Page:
IMG_0081When I reflect on the unique perspective I’ve gained in our 10-day visit to Jordan, I am filled with gratitude. So few people in the U.S. are provided with opportunities like the one we’ve experienced this week: traveling to the Middle East, experiencing a new culture firsthand, and, above all, engaging in meaningful conversations with the people who live there so that we may learn from their points of view. 

Our experiences have provided us with insights that make for a more humane approach to tackling the massive problems in our world.  Imagine how different our public discourse on the Syrian refugee crisis, and the Middle East writ large, would be if more of our policymakers, and ordinary Americans like me, had an opportunity to build mutual understanding of the humanity of those deemed the “other?” To be sure, it would counter the human tendency to mistakenly classify Arabs and Muslims into homogenous boxes.

Traveling requires humility. As a white Christian traveling in a majority Muslim, Arab country, I have felt keenly aware of not being completely on the “inside,” not understanding all the cues, not speaking a common language, literally and metaphorically. And yet, our hosts went out of their way to make me feel welcome.  It’s a humbling experience, a tiny glimpse into what it’s like to be a member of a minority group. It requires modesty to understand more deeply the ways I take for granted the privileges of being a member of the majority in my daily life in the United States. The learning that happens while traveling requires openness and a willingness to allow your perspective to be shifted. There’s growth in allowing yourself to be proven wrong, in admitting that your framework of the world isn’t necessarily accurate.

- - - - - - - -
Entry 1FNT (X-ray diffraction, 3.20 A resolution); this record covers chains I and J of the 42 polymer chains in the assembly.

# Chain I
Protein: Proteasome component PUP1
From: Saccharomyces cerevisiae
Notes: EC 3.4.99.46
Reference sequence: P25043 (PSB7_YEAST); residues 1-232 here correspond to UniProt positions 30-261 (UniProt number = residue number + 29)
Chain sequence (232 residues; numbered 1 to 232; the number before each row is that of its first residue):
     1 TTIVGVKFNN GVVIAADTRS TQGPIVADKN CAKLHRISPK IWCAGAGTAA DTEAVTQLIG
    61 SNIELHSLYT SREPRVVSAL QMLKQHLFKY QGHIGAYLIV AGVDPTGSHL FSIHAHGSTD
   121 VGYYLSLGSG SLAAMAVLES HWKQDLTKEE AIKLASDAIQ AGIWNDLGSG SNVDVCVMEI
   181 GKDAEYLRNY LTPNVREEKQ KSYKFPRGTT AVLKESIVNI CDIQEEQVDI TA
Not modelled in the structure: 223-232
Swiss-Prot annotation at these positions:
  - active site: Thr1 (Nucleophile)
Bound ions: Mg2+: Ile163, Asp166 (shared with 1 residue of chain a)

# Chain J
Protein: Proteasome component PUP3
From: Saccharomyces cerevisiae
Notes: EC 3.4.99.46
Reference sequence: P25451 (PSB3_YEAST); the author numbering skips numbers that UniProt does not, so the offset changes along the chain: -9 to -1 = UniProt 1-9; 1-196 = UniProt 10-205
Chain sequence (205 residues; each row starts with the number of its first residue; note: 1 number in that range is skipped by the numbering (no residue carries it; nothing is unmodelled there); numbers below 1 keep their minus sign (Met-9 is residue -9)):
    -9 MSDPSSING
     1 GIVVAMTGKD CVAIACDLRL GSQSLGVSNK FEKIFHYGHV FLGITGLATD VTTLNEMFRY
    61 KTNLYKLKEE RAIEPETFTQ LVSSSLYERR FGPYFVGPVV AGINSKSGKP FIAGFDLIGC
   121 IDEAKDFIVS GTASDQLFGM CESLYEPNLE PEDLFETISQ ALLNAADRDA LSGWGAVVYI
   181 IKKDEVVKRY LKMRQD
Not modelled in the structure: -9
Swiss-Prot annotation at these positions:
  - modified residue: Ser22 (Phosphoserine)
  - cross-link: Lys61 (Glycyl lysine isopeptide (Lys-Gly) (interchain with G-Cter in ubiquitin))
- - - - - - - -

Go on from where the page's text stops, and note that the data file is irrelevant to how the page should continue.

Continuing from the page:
Our role now is to share the knowledge and experiences we’ve gained here with an audience in the U.S. who has not had the opportunity to learn from those on the ground most affected by the Syrian refugee crisis. Each of us on this trip has been shaped by this experience in ways that will reverberate throughout our careers and lives. It is both our privilege and our responsibility to multiply the benefits of this experience by passing on the knowledge we’ve gained.

Just as the Jordanian professor shared his reality with us in a way that enlightened our understanding of the complexities in Jordan and challenged us to change our perspective, we are now empowered to shape the perspectives of others in America. Person by person, one interaction and one conversation at a time, we can change minds and hearts, slowly building a global community of that will create more humane American policies and a more just world.

 -- Joanna Gardner, Rutgers Law School, Class of 2019

 To read previous blogs in this series, see Day 1Day 2Day 3Day 4Day 5, Day 6, Day 7, Day 8, and Day 9.


January 2, 2018 in Current Affairs, Weblogs | Permalink | Comments (0)